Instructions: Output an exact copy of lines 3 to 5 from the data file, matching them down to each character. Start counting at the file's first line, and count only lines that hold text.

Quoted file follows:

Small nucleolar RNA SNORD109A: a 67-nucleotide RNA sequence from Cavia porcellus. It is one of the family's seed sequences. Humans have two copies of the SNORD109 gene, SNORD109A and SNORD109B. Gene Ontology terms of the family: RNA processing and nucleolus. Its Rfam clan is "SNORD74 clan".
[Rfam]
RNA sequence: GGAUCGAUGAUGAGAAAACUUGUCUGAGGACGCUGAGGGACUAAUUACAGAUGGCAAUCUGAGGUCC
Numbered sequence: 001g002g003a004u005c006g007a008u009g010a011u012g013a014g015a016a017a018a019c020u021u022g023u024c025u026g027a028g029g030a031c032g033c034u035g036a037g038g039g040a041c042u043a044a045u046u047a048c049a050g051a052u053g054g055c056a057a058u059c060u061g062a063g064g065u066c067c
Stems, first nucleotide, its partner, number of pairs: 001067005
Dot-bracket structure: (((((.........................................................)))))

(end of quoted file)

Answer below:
RNA sequence: GGAUCGAUGAUGAGAAAACUUGUCUGAGGACGCUGAGGGACUAAUUACAGAUGGCAAUCUGAGGUCC
Numbered sequence: 001g002g003a004u005c006g007a008u009g010a011u012g013a014g015a016a017a018a019c020u021u022g023u024c025u026g027a028g029g030a031c032g033c034u035g036a037g038g039g040a041c042u043a044a045u046u047a048c049a050g051a052u053g054g055c056a057a058u059c060u061g062a063g064g065u066c067c
Stems, first nucleotide, its partner, number of pairs: 001067005